Goodnight Seattle.

Today- Tomorrow

Today, I received the notice that I got into the 'Journalism and Communications' week for Encounters with Canada next year, I am more than a little excited! Word has it, previous groups got to have tea with the Governor General! That may no longer be Michaëlle Jean, but it is promise that something exciting is going to happen.

Tomorrow, I leave for Washington with my dad  for a Mariners game, and a softball tournament. Should be a great weekend, preparing for the real deal: Provincials in Salmo, B.C. Go Avalanche!

Then I shall return to study for my provincials. Don't you just love the thought of that? I'm ready to be free.

Thursday, June 17, 2010

Life in a Northern Town

It's songs like this that make me wish I lived in a rural town of only 300 somewhere in the frigid north of Canada.

Wednesday, June 16, 2010

Good News, Bad News.

I was never the type of kid who would change the channel from cartoons to watch the news. But lately there is not much I would rather watch than the 6 o'clock news.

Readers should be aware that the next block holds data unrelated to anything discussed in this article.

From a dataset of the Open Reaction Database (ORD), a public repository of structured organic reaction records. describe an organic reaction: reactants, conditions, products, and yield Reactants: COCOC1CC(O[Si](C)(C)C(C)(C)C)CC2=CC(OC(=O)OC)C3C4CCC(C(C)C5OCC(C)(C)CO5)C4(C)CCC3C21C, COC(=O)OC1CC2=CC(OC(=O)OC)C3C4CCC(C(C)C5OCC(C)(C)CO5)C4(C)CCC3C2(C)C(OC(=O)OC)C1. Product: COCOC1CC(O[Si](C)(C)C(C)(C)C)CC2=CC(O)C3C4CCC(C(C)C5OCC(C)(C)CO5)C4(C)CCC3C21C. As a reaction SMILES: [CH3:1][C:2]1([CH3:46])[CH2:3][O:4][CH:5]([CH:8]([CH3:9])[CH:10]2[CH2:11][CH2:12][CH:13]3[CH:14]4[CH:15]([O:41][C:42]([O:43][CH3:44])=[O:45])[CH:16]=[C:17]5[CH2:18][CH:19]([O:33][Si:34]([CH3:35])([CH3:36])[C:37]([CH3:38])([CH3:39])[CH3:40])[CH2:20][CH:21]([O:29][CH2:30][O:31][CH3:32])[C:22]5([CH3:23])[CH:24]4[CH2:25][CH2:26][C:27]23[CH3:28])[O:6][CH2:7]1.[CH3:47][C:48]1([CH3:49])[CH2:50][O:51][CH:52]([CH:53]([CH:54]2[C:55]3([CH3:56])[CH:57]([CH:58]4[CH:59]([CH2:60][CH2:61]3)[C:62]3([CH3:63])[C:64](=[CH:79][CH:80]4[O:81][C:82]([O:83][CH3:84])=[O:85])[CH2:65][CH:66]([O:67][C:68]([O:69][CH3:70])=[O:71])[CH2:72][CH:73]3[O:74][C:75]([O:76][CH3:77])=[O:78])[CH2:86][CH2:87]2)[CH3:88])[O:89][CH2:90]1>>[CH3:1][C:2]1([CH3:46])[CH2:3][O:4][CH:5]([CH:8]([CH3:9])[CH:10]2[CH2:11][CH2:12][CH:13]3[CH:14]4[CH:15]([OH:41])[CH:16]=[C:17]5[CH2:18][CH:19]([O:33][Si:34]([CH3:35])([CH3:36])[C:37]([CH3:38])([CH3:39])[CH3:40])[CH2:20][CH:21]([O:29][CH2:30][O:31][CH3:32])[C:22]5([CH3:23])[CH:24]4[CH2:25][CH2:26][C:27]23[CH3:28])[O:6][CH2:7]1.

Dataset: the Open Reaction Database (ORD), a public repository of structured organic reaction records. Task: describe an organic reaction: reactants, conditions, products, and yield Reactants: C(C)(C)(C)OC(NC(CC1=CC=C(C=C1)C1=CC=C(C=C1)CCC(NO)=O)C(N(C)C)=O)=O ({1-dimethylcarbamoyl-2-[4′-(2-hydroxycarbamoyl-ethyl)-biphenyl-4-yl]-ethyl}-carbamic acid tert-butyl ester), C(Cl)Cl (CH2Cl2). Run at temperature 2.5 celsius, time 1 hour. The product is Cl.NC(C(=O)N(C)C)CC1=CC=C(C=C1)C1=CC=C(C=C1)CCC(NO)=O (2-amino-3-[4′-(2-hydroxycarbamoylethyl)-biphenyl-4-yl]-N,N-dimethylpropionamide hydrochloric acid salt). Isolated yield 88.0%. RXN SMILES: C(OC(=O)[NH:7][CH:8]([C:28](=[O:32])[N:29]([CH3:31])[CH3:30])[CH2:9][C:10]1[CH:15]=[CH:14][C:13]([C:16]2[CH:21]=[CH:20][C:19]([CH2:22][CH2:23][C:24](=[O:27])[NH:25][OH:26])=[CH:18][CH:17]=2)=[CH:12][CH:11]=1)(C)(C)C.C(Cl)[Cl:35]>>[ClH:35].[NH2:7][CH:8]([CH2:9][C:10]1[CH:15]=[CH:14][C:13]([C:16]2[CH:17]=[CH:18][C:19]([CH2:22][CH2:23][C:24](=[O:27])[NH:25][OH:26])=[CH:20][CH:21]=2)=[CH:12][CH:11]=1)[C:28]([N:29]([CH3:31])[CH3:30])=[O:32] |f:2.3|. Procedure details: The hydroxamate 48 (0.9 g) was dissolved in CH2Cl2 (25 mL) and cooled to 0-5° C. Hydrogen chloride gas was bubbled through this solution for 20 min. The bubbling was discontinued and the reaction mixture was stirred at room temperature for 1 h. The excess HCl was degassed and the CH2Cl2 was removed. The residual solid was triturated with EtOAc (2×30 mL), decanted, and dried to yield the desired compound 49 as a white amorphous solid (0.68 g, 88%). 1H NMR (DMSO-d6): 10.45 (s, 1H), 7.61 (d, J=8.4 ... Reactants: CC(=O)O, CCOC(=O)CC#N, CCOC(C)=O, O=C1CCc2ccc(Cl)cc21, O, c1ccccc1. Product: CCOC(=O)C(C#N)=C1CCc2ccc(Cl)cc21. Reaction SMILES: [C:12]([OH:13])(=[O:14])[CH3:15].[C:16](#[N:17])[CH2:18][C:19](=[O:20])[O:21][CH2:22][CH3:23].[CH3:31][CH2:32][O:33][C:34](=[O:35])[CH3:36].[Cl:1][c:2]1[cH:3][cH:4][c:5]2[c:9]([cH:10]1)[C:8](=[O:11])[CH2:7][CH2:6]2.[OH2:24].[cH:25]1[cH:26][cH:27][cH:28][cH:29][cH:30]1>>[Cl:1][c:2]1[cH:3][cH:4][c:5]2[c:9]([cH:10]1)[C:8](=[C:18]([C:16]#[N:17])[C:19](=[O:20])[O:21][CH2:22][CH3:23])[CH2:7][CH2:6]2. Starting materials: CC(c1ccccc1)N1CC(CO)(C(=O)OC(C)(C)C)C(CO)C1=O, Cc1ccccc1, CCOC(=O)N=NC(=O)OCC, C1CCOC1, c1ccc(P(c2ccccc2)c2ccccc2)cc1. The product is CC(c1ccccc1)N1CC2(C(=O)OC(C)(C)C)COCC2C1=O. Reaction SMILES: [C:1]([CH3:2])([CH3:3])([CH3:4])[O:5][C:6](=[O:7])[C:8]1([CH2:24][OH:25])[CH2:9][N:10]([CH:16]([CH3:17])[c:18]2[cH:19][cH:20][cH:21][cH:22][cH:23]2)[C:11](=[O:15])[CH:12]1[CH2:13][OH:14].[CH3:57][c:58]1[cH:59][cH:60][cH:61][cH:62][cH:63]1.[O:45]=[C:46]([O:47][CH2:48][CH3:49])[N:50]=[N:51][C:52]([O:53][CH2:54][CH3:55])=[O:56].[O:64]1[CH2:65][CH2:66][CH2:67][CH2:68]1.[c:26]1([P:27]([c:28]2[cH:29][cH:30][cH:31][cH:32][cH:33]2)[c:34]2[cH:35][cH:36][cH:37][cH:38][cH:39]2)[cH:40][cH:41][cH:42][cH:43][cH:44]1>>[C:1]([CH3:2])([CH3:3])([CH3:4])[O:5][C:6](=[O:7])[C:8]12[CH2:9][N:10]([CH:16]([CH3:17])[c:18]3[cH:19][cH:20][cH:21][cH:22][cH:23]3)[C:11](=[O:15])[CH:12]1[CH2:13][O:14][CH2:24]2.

Today I turned on CBC and was a little taken aback. It's not that it was uninteresting, and in no means was it boring; but throughout the entire newscast I can't remember a single story of good news.

There were Vancouver teachers protesting the budget cuts, there was a story about a 20 year old East Vancouver man being treated for bullet wounds, a fist fight between a police officer and a pedestrian who was j-walking. There was a former judge who is being accused of assisted suicide, an investigation on the bombing of Air India flight 182, and even in sports there were people complaining about the Switzerland-Spain World Cup soccer upset. Now is it just me or is that a little shocking.

A whole hour of news, and not one pleasant story. It makes me wonder what kind of a world we live in; where everyday there is a new case of murder, rape or theft, and it's not very often that you find a story of triumph or contentment.

It has been proven that viewers are always more intrigued with the bad news, but don't you find it just slightly daunting. I know people always get more heated into the shocking murder cases and shootings, or the controversial politics, it gives people something to protest or fight about. But why is it that no one seems to talk about the good news; is it just not as interesting, or is it that the human race finds the horrible news more satisfying?